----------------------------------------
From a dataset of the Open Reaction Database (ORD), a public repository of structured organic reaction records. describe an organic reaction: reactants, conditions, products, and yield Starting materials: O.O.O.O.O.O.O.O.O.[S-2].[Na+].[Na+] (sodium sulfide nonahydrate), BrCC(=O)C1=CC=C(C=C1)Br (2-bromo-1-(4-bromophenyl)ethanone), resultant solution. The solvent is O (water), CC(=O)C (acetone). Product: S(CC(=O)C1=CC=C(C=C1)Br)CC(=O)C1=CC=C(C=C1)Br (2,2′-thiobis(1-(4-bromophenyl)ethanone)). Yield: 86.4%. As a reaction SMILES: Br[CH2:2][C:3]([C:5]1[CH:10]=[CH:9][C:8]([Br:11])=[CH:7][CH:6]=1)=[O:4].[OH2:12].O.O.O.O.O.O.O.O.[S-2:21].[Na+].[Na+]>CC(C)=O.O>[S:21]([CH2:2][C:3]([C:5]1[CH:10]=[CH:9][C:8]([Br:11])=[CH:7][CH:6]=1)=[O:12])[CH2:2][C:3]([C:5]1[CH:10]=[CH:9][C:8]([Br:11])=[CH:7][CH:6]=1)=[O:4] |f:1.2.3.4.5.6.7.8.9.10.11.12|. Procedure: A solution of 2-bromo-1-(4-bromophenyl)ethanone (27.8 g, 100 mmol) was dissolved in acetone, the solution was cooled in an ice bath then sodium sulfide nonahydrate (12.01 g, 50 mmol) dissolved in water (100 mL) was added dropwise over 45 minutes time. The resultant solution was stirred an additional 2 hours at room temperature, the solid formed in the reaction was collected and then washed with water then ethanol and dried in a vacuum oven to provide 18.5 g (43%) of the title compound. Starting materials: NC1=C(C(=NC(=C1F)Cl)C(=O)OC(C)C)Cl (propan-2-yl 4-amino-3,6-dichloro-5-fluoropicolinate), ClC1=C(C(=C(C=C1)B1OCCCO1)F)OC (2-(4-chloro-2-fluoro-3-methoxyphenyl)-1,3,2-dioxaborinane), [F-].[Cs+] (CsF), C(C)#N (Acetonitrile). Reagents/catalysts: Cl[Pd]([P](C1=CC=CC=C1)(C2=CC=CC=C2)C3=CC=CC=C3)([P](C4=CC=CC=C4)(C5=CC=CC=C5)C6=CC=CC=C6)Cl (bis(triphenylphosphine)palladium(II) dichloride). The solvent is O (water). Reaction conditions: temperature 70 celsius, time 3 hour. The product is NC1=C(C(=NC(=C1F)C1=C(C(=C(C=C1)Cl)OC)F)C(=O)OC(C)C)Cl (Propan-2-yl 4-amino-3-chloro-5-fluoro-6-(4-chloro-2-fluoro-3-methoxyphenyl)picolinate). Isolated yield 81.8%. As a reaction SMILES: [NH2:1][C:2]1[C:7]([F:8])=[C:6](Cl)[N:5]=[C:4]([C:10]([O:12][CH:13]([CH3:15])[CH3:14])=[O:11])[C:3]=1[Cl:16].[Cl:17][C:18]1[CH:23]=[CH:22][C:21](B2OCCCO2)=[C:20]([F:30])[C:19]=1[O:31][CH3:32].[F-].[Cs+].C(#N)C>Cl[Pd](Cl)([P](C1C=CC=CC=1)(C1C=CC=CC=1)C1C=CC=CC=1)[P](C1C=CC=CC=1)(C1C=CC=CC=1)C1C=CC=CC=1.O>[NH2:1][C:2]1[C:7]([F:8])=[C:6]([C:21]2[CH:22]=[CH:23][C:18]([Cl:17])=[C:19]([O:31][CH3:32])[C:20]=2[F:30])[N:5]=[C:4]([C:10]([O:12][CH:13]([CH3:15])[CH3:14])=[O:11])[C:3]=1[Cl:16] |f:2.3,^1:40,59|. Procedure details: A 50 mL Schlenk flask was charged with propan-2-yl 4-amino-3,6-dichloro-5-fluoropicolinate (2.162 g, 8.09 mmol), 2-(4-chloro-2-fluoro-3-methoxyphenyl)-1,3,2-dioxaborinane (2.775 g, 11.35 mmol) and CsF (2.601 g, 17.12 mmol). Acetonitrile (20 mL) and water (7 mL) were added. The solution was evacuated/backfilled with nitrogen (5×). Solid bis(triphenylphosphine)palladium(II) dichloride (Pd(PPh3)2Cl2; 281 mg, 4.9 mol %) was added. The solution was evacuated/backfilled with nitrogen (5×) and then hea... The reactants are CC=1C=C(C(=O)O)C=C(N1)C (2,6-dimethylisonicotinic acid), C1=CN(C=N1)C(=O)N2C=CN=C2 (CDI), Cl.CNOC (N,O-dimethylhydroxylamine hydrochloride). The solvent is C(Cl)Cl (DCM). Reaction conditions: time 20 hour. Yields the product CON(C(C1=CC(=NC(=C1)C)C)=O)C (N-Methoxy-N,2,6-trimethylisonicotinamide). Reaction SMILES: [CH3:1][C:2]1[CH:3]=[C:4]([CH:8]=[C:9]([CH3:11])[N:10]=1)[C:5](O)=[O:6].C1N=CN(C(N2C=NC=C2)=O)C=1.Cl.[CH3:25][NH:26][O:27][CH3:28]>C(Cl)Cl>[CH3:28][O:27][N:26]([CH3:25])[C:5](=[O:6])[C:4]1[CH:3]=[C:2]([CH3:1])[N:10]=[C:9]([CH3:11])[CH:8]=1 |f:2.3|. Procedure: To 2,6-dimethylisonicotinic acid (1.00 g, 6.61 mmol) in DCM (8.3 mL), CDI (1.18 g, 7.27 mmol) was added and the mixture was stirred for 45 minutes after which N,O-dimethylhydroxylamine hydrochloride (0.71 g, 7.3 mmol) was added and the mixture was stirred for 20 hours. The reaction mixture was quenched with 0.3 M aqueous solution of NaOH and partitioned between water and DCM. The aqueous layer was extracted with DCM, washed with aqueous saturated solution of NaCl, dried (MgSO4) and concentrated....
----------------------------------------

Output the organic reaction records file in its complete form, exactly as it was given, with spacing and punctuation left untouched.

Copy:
From a dataset of the Open Reaction Database (ORD), a public repository of structured organic reaction records. describe an organic reaction: reactants, conditions, products, and yield Starting materials: O.O.O.O.O.O.O.O.O.[S-2].[Na+].[Na+] (sodium sulfide nonahydrate), BrCC(=O)C1=CC=C(C=C1)Br (2-bromo-1-(4-bromophenyl)ethanone), resultant solution. The solvent is O (water), CC(=O)C (acetone). Product: S(CC(=O)C1=CC=C(C=C1)Br)CC(=O)C1=CC=C(C=C1)Br (2,2′-thiobis(1-(4-bromophenyl)ethanone)). Yield: 86.4%. As a reaction SMILES: Br[CH2:2][C:3]([C:5]1[CH:10]=[CH:9][C:8]([Br:11])=[CH:7][CH:6]=1)=[O:4].[OH2:12].O.O.O.O.O.O.O.O.[S-2:21].[Na+].[Na+]>CC(C)=O.O>[S:21]([CH2:2][C:3]([C:5]1[CH:10]=[CH:9][C:8]([Br:11])=[CH:7][CH:6]=1)=[O:12])[CH2:2][C:3]([C:5]1[CH:10]=[CH:9][C:8]([Br:11])=[CH:7][CH:6]=1)=[O:4] |f:1.2.3.4.5.6.7.8.9.10.11.12|. Procedure: A solution of 2-bromo-1-(4-bromophenyl)ethanone (27.8 g, 100 mmol) was dissolved in acetone, the solution was cooled in an ice bath then sodium sulfide nonahydrate (12.01 g, 50 mmol) dissolved in water (100 mL) was added dropwise over 45 minutes time. The resultant solution was stirred an additional 2 hours at room temperature, the solid formed in the reaction was collected and then washed with water then ethanol and dried in a vacuum oven to provide 18.5 g (43%) of the title compound. Starting materials: NC1=C(C(=NC(=C1F)Cl)C(=O)OC(C)C)Cl (propan-2-yl 4-amino-3,6-dichloro-5-fluoropicolinate), ClC1=C(C(=C(C=C1)B1OCCCO1)F)OC (2-(4-chloro-2-fluoro-3-methoxyphenyl)-1,3,2-dioxaborinane), [F-].[Cs+] (CsF), C(C)#N (Acetonitrile). Reagents/catalysts: Cl[Pd]([P](C1=CC=CC=C1)(C2=CC=CC=C2)C3=CC=CC=C3)([P](C4=CC=CC=C4)(C5=CC=CC=C5)C6=CC=CC=C6)Cl (bis(triphenylphosphine)palladium(II) dichloride). The solvent is O (water). Reaction conditions: temperature 70 celsius, time 3 hour. The product is NC1=C(C(=NC(=C1F)C1=C(C(=C(C=C1)Cl)OC)F)C(=O)OC(C)C)Cl (Propan-2-yl 4-amino-3-chloro-5-fluoro-6-(4-chloro-2-fluoro-3-methoxyphenyl)picolinate). Isolated yield 81.8%. As a reaction SMILES: [NH2:1][C:2]1[C:7]([F:8])=[C:6](Cl)[N:5]=[C:4]([C:10]([O:12][CH:13]([CH3:15])[CH3:14])=[O:11])[C:3]=1[Cl:16].[Cl:17][C:18]1[CH:23]=[CH:22][C:21](B2OCCCO2)=[C:20]([F:30])[C:19]=1[O:31][CH3:32].[F-].[Cs+].C(#N)C>Cl[Pd](Cl)([P](C1C=CC=CC=1)(C1C=CC=CC=1)C1C=CC=CC=1)[P](C1C=CC=CC=1)(C1C=CC=CC=1)C1C=CC=CC=1.O>[NH2:1][C:2]1[C:7]([F:8])=[C:6]([C:21]2[CH:22]=[CH:23][C:18]([Cl:17])=[C:19]([O:31][CH3:32])[C:20]=2[F:30])[N:5]=[C:4]([C:10]([O:12][CH:13]([CH3:15])[CH3:14])=[O:11])[C:3]=1[Cl:16] |f:2.3,^1:40,59|. Procedure details: A 50 mL Schlenk flask was charged with propan-2-yl 4-amino-3,6-dichloro-5-fluoropicolinate (2.162 g, 8.09 mmol), 2-(4-chloro-2-fluoro-3-methoxyphenyl)-1,3,2-dioxaborinane (2.775 g, 11.35 mmol) and CsF (2.601 g, 17.12 mmol). Acetonitrile (20 mL) and water (7 mL) were added. The solution was evacuated/backfilled with nitrogen (5×). Solid bis(triphenylphosphine)palladium(II) dichloride (Pd(PPh3)2Cl2; 281 mg, 4.9 mol %) was added. The solution was evacuated/backfilled with nitrogen (5×) and then hea... The reactants are CC=1C=C(C(=O)O)C=C(N1)C (2,6-dimethylisonicotinic acid), C1=CN(C=N1)C(=O)N2C=CN=C2 (CDI), Cl.CNOC (N,O-dimethylhydroxylamine hydrochloride). The solvent is C(Cl)Cl (DCM). Reaction conditions: time 20 hour. Yields the product CON(C(C1=CC(=NC(=C1)C)C)=O)C (N-Methoxy-N,2,6-trimethylisonicotinamide). Reaction SMILES: [CH3:1][C:2]1[CH:3]=[C:4]([CH:8]=[C:9]([CH3:11])[N:10]=1)[C:5](O)=[O:6].C1N=CN(C(N2C=NC=C2)=O)C=1.Cl.[CH3:25][NH:26][O:27][CH3:28]>C(Cl)Cl>[CH3:28][O:27][N:26]([CH3:25])[C:5](=[O:6])[C:4]1[CH:3]=[C:2]([CH3:1])[N:10]=[C:9]([CH3:11])[CH:8]=1 |f:2.3|. Procedure: To 2,6-dimethylisonicotinic acid (1.00 g, 6.61 mmol) in DCM (8.3 mL), CDI (1.18 g, 7.27 mmol) was added and the mixture was stirred for 45 minutes after which N,O-dimethylhydroxylamine hydrochloride (0.71 g, 7.3 mmol) was added and the mixture was stirred for 20 hours. The reaction mixture was quenched with 0.3 M aqueous solution of NaOH and partitioned between water and DCM. The aqueous layer was extracted with DCM, washed with aqueous saturated solution of NaCl, dried (MgSO4) and concentrated....